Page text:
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April 4th - April 10th, 2005
April 8th, 2005

Drinking coffee at midnight. Smells like the first night of spring. No blooms yet, but the air was damp with the scent of lilacs and dogshit when I went walking.

It was good to clear my head after a long talk with my publisher about today's events. Still hasn't all settled in, but it's a pretty fucking amazing development.

In summary:

For Immediate Release
April 7, 2005

2005 ALBERTA BOOK AWARDS : Finalists Announced

EDMONTON, AB After reviewing this year’s entries, the judges have announced the finalists for the 2005 Alberta Book Awards. 51 nominees have been shortlisted in 15 categories for writing and publishing.

Award recipients will be named on Saturday, May 14th at the Alberta Book Awards Gala at The Fairmont Hotel Macdonald in Edmonton. Join emcee Chris Allen from CKUA to celebrate the finalists and winners, and recognize excellence in Alberta writing and publishing.

The Book Awards Gala evening includes cocktails, dinner, awards presentations, and entertainment and is hosted jointly by the Book Publishers Association of Alberta, the Writers Guild of Alberta and Alberta Community Development. Everyone is welcome to be a part of this celebration of Alberta books, authors and publishers.

Georges Bugnet Award for Novel
• Paul Anderson (Calgary); Hunger’s Brides, Random House Canada
• Greg Hollingshead (Edmonton); Bedlam, HarperCollins Canada
• Marie Jakober (Calgary); Even the Stones, Edge Science Fiction and Fantasy Publishing

Howard O’Hagan Award for Short Fiction
• Ken Rivard (Calgary); Whiskey Eyes, Black Moss Press
• Chava Rosenfarb (Lethbridge); Survivors: Seven Short Stories, Cormorant Books,
translated by Goldie Morgentaler
• Thomas Wharton (Edmonton); The Logogryph, Gaspereau Press

Stephan G. Stephansson Award for Poetry
• Tim Bowling (Edmonton); The Memory Orchard, Brick Books
• Walter Hildebrandt (Calgary); Where the Land Gets Broken, Ekstasis Editions
• Mingus Tourette (Edmonton); nunt, Zygote Publishing

Click here for the full press release, as posted on the Writer's Guild of Alberta site. More on this next week when it sinks in a bit.

April 7th, 2005
Immolation, Revisited

Found one of Chloe’s hairs on an old jacket I put on today. There it was, fine and black. As though she were just wearing it. Reminded me of this time about a year ago, before we went completely into the gutter and the raven shit in my eye. From last March:

Desultory Immolation

and after i pull my cock out of her and step over to the counter to pour myself another rum and coke and there is a knock at the door and it is two in the fucking morning and she is looking at me confused-like and uncertain and then a bit fearful and the moon plays well on her features and her tits shine through the sheets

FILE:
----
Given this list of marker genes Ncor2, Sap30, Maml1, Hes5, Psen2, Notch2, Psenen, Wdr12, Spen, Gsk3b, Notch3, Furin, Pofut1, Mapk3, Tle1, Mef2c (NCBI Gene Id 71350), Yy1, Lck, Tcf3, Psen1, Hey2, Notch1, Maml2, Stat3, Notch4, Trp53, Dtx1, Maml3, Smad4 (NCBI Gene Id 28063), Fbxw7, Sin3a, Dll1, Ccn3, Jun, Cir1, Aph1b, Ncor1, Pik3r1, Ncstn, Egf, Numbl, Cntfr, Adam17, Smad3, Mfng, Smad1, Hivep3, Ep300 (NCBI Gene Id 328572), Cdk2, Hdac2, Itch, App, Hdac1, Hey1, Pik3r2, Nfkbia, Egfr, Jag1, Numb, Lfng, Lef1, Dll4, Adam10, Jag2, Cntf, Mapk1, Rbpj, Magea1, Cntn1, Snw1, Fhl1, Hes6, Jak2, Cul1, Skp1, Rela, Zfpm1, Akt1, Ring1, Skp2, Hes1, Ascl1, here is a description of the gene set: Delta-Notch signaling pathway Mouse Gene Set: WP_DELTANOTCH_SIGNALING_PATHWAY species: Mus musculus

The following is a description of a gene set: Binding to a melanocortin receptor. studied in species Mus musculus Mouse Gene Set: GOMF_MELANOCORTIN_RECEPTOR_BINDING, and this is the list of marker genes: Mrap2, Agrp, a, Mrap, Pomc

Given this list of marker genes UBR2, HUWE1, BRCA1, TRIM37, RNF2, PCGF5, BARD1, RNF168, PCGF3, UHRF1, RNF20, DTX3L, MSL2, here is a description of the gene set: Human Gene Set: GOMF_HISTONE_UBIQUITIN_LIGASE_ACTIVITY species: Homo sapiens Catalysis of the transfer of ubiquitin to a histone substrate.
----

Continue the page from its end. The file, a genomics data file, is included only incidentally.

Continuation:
so i answer the door and there is a man there and i knew who it is. the money lender. and so i don't bother to put my pants on. cause i got no respect for that fucker and yeah maybe i want him to see me standing there with her joice still sprayed all over my legs and so i answer the door and he is shocked.

but i don't care so i ask what the fuk he wants and he aint got nothing cause he is all bitch whip paul when it comes to this business but i can tell he was thinking that it wouldnt be me answering the door naked and when i look back at her i can tell that maybe this wouldnt be the first time that fucker showed up at two in the morning.

so i feel that foul mood sink in. like it sank in all day. like it been sinking in for weeks, every time i think the word cuckold and think the money counter on top of my stage hand, and it sinks in right behind the eyes. murderous like. and i forget all about everything my old polish fighting coach said and i splash the rum in his face and when he is still standing there shocked and wet i twist the body one way and back and follow it up with that hard right hook that hits just below the left eye. and the knuckle hits it just right on the cheekbone that it splits and there is blood. just a trickle. leaking out. sounding like a dropped grapefruit on concrete when it hits.

i wait a second to see if hes got any more but hes too shocked or too stupid or too unaware of how pathetic he looks to step back up the stair and take a run at me. i spit. it hits his jacket. and i dont say anything but shrug at him and close the door. girl still looking at me from the sheets two nipples staring at me like angry caterpillar heads but i dont give a fuck. shes still wet and hungry and waiting for the rest of her fuck.